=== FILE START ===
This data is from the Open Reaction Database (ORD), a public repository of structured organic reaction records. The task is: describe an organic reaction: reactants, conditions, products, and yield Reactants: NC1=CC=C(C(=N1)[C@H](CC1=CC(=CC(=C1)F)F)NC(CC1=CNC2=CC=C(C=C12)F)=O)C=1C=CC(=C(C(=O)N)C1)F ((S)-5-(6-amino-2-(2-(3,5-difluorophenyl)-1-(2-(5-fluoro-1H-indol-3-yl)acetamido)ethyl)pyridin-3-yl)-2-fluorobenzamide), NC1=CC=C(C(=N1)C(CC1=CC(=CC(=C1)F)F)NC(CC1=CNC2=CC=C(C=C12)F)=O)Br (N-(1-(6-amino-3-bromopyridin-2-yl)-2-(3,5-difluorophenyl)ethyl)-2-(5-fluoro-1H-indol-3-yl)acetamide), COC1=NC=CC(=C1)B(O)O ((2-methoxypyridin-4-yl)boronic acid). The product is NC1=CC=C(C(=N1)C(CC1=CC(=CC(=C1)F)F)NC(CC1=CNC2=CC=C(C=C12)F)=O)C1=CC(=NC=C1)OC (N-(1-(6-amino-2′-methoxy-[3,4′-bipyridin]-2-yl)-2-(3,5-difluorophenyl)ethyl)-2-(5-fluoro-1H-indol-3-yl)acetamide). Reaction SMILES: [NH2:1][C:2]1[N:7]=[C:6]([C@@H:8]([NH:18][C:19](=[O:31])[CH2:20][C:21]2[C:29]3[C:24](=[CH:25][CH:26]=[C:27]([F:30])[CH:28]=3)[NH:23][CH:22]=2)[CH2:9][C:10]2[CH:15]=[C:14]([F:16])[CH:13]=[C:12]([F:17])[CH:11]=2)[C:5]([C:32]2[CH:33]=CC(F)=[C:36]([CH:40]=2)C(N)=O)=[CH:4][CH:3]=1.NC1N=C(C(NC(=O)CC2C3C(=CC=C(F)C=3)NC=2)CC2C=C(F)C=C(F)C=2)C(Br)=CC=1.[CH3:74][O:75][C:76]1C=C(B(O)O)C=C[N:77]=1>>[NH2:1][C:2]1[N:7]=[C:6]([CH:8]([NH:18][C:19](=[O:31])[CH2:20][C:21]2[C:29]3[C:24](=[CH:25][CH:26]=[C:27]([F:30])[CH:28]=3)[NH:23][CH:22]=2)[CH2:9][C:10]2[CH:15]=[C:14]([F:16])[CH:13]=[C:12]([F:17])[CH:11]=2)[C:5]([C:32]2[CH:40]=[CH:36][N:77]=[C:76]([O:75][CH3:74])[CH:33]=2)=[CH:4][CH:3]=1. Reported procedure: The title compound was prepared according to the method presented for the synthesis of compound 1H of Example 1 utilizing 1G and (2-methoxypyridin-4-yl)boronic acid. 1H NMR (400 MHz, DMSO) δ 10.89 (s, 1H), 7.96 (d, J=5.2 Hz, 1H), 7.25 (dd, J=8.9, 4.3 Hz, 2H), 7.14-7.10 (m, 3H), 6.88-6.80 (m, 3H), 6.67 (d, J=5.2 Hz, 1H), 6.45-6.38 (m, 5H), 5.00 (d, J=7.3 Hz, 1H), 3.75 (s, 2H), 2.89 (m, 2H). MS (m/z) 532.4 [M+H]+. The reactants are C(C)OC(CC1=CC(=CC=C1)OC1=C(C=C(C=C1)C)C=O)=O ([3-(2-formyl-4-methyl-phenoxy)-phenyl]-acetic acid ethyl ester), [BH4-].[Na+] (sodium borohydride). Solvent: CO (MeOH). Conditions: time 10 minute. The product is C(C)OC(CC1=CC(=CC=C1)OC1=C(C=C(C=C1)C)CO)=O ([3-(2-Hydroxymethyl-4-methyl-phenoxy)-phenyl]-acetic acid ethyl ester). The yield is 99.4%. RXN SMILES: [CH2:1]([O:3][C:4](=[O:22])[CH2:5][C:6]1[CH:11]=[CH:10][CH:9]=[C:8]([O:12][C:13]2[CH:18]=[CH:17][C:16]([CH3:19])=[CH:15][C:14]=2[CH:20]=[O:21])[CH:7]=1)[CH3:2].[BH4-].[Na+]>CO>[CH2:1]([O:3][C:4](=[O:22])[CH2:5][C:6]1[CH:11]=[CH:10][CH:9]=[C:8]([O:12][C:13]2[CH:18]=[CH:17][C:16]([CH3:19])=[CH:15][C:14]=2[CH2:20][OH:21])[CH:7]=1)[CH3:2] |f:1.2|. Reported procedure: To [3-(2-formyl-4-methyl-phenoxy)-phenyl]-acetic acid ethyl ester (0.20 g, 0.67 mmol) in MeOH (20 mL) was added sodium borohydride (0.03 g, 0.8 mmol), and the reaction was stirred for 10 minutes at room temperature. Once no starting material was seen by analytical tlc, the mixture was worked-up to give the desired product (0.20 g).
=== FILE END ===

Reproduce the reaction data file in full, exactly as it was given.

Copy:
This data is from the Open Reaction Database (ORD), a public repository of structured organic reaction records. The task is: describe an organic reaction: reactants, conditions, products, and yield Reactants: NC1=CC=C(C(=N1)[C@H](CC1=CC(=CC(=C1)F)F)NC(CC1=CNC2=CC=C(C=C12)F)=O)C=1C=CC(=C(C(=O)N)C1)F ((S)-5-(6-amino-2-(2-(3,5-difluorophenyl)-1-(2-(5-fluoro-1H-indol-3-yl)acetamido)ethyl)pyridin-3-yl)-2-fluorobenzamide), NC1=CC=C(C(=N1)C(CC1=CC(=CC(=C1)F)F)NC(CC1=CNC2=CC=C(C=C12)F)=O)Br (N-(1-(6-amino-3-bromopyridin-2-yl)-2-(3,5-difluorophenyl)ethyl)-2-(5-fluoro-1H-indol-3-yl)acetamide), COC1=NC=CC(=C1)B(O)O ((2-methoxypyridin-4-yl)boronic acid). The product is NC1=CC=C(C(=N1)C(CC1=CC(=CC(=C1)F)F)NC(CC1=CNC2=CC=C(C=C12)F)=O)C1=CC(=NC=C1)OC (N-(1-(6-amino-2′-methoxy-[3,4′-bipyridin]-2-yl)-2-(3,5-difluorophenyl)ethyl)-2-(5-fluoro-1H-indol-3-yl)acetamide). Reaction SMILES: [NH2:1][C:2]1[N:7]=[C:6]([C@@H:8]([NH:18][C:19](=[O:31])[CH2:20][C:21]2[C:29]3[C:24](=[CH:25][CH:26]=[C:27]([F:30])[CH:28]=3)[NH:23][CH:22]=2)[CH2:9][C:10]2[CH:15]=[C:14]([F:16])[CH:13]=[C:12]([F:17])[CH:11]=2)[C:5]([C:32]2[CH:33]=CC(F)=[C:36]([CH:40]=2)C(N)=O)=[CH:4][CH:3]=1.NC1N=C(C(NC(=O)CC2C3C(=CC=C(F)C=3)NC=2)CC2C=C(F)C=C(F)C=2)C(Br)=CC=1.[CH3:74][O:75][C:76]1C=C(B(O)O)C=C[N:77]=1>>[NH2:1][C:2]1[N:7]=[C:6]([CH:8]([NH:18][C:19](=[O:31])[CH2:20][C:21]2[C:29]3[C:24](=[CH:25][CH:26]=[C:27]([F:30])[CH:28]=3)[NH:23][CH:22]=2)[CH2:9][C:10]2[CH:15]=[C:14]([F:16])[CH:13]=[C:12]([F:17])[CH:11]=2)[C:5]([C:32]2[CH:40]=[CH:36][N:77]=[C:76]([O:75][CH3:74])[CH:33]=2)=[CH:4][CH:3]=1. Reported procedure: The title compound was prepared according to the method presented for the synthesis of compound 1H of Example 1 utilizing 1G and (2-methoxypyridin-4-yl)boronic acid. 1H NMR (400 MHz, DMSO) δ 10.89 (s, 1H), 7.96 (d, J=5.2 Hz, 1H), 7.25 (dd, J=8.9, 4.3 Hz, 2H), 7.14-7.10 (m, 3H), 6.88-6.80 (m, 3H), 6.67 (d, J=5.2 Hz, 1H), 6.45-6.38 (m, 5H), 5.00 (d, J=7.3 Hz, 1H), 3.75 (s, 2H), 2.89 (m, 2H). MS (m/z) 532.4 [M+H]+. The reactants are C(C)OC(CC1=CC(=CC=C1)OC1=C(C=C(C=C1)C)C=O)=O ([3-(2-formyl-4-methyl-phenoxy)-phenyl]-acetic acid ethyl ester), [BH4-].[Na+] (sodium borohydride). Solvent: CO (MeOH). Conditions: time 10 minute. The product is C(C)OC(CC1=CC(=CC=C1)OC1=C(C=C(C=C1)C)CO)=O ([3-(2-Hydroxymethyl-4-methyl-phenoxy)-phenyl]-acetic acid ethyl ester). The yield is 99.4%. RXN SMILES: [CH2:1]([O:3][C:4](=[O:22])[CH2:5][C:6]1[CH:11]=[CH:10][CH:9]=[C:8]([O:12][C:13]2[CH:18]=[CH:17][C:16]([CH3:19])=[CH:15][C:14]=2[CH:20]=[O:21])[CH:7]=1)[CH3:2].[BH4-].[Na+]>CO>[CH2:1]([O:3][C:4](=[O:22])[CH2:5][C:6]1[CH:11]=[CH:10][CH:9]=[C:8]([O:12][C:13]2[CH:18]=[CH:17][C:16]([CH3:19])=[CH:15][C:14]=2[CH2:20][OH:21])[CH:7]=1)[CH3:2] |f:1.2|. Reported procedure: To [3-(2-formyl-4-methyl-phenoxy)-phenyl]-acetic acid ethyl ester (0.20 g, 0.67 mmol) in MeOH (20 mL) was added sodium borohydride (0.03 g, 0.8 mmol), and the reaction was stirred for 10 minutes at room temperature. Once no starting material was seen by analytical tlc, the mixture was worked-up to give the desired product (0.20 g).